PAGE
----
Feeling felt: The heart of the dialogic moment?
by Robyn Penman
In Maria Flora Mangano’s post on A space of relationship for dialogue among cultures she describes how a student was able to talk about his personal experience during the genocide in Burundi because of the space of the relationship that was created for class members to speak without any fear of offence. The experience within this space of relationship was so profound that by time the student finished talking, the class was so “touched they couldn’t speak”.
As I read Maria Flora’s post I was struck by the way the experience was described metaphorically in terms of physical contact: the students were “touched”, the speaker “felt” understood. I know this is a common way of talking about poignant moments in dialogue and other “close” encounters. However, my recent foray into the interpersonal neurobiology (IPNB) research literature has made me more alert to such metaphors and given me reason to draw attention to it here.
Extensive research evidence across the neuroscience field indicates that relationships are crucial to brain development and neural functioning throughout the life cycle. We are, to use Mona Fishbane’s phase, “wired to connect”. The fact that our relationships, and presumably the quality of them, can impact on brain development is, in itself, something to take note of. However, IPNB has taken this broad notion further and fleshed out a number of ideas about how these connections work and what their impact may be. One of these ideas concerns the sense of “feeling felt”.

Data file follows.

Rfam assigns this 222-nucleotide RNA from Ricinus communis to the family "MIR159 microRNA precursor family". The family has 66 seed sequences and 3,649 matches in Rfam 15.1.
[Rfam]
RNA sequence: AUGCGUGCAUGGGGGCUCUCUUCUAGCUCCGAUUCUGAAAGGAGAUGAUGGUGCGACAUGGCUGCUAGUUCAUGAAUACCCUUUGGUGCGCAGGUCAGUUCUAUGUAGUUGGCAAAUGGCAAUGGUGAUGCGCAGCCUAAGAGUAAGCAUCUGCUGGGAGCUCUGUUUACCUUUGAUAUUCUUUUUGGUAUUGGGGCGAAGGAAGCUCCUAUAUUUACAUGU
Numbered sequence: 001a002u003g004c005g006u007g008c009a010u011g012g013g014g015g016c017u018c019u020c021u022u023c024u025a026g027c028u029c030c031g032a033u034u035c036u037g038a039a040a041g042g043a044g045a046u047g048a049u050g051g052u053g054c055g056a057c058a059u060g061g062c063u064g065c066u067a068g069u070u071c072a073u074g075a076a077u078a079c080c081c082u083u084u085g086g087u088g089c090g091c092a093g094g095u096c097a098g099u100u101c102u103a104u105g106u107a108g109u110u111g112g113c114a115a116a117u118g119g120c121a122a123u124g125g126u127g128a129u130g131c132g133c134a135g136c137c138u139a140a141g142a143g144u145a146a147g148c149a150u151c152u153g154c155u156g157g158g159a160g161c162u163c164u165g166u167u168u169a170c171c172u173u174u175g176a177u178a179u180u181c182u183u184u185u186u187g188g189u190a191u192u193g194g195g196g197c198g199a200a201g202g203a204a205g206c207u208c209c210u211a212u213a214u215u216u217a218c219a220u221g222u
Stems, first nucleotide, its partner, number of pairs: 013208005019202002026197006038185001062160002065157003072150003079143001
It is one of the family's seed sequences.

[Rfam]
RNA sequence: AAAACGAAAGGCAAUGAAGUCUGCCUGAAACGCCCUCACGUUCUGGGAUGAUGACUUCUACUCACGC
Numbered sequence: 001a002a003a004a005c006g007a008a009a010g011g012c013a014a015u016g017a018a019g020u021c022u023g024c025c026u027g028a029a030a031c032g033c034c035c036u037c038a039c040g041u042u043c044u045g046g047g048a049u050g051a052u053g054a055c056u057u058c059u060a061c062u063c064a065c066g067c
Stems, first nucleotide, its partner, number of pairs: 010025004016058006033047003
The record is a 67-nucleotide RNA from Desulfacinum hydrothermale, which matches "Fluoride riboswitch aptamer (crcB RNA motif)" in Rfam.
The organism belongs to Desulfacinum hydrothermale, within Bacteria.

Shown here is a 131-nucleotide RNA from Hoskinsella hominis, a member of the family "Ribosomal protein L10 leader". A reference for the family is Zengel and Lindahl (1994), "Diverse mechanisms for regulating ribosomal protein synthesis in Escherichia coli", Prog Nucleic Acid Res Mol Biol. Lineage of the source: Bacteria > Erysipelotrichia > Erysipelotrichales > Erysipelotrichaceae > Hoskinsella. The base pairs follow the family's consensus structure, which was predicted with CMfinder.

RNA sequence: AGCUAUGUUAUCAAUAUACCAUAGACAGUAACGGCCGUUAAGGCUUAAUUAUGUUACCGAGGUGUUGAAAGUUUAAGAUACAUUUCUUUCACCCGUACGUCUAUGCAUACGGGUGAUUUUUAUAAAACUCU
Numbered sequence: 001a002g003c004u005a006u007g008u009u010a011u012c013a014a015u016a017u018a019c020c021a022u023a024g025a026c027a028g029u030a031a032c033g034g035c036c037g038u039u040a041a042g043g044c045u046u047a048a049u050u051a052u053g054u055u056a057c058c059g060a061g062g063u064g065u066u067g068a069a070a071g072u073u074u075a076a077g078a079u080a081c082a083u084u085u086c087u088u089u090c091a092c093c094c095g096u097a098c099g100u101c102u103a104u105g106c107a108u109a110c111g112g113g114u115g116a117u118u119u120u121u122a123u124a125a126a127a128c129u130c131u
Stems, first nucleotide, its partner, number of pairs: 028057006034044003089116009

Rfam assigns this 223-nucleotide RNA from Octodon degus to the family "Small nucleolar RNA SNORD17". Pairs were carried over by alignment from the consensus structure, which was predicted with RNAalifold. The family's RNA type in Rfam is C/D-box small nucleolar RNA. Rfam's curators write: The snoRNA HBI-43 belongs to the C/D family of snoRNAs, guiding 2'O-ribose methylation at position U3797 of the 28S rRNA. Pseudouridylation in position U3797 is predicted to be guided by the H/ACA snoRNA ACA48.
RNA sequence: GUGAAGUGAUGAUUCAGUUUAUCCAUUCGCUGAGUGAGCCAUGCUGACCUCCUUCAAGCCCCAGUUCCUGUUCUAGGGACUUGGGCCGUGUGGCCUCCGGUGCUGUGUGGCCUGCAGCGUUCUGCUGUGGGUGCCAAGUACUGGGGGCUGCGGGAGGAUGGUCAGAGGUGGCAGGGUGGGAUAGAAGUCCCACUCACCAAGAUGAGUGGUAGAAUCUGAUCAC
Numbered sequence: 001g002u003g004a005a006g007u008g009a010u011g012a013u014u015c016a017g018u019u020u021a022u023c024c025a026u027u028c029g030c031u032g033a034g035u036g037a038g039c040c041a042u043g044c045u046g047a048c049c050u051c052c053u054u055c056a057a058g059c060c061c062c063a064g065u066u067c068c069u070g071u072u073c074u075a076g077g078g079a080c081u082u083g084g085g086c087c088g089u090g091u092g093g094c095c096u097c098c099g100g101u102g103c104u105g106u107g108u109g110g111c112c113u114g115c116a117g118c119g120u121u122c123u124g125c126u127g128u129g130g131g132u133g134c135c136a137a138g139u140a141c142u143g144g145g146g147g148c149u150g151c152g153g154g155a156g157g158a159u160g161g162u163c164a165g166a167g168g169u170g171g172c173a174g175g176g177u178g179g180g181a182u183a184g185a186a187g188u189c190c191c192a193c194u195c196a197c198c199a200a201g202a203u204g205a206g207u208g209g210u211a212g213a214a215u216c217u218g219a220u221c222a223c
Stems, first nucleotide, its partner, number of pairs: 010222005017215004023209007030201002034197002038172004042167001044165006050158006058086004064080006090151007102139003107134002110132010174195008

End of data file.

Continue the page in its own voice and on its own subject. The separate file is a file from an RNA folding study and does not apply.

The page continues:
Daniel Siegel, who coined the term interpersonal neurobiology, uses the concept of “feeling felt” to describe the ability of one person to empathically and authentically encounter another person; especially in the early parent-infant relationship. According to Siegel, “feeling felt” is characteristic of secure infant-parent relationships: the more infants “feel felt”, the better their attachment and the sounder their development pathway.
While there is still some controversy about the specific role played by neural mechanisms in the ability to be empathic, the concept of feeling felt and its role in childhood development has a great deal of merit. The concept of feeling felt also seems to have merit when we come to adult relationships, and to dialogue specifically.
When I was reading descriptions of the “feeling felt” phenomenon I was struck by the extent to which it resonated with Martin Buber’s sense of “being”. In his discussions of dialogue, Buber made a distinction between “being” and “seeming” in an encounter with another. For Buber, the being person is acting authentically into the encounter and, in acting thus, makes dialogue possible. The moment when two people fully experience each other as “being” in the relationship signifies a dialogic moment. In exactly the same vein we could say that dialogue has occurred when each person feels felt by the other.
The interpersonal neurobiology literature would suggest that this striving to feel felt is part of our neurological make-up. We strive for connection, and we yearn to feel felt from infancy onwards. But, equally important, the existence of this neurophysiological dimension would also suggest that “feeling felt” is a cross-cultural phenomenon. It may be that the way this “feeling felt” is described in different languages differs but the yearning for it may not. It leaves us with an interesting possibility. As scholars, we may not be able to agree on a definition of dialogue but, as participants, we know one when we have one: we feel felt.
Buber, Martin. 1965. Between man and man.
Siegel, Daniel J., & Hartzell, Mary. 2003. Parenting from the Inside Out. Penguin.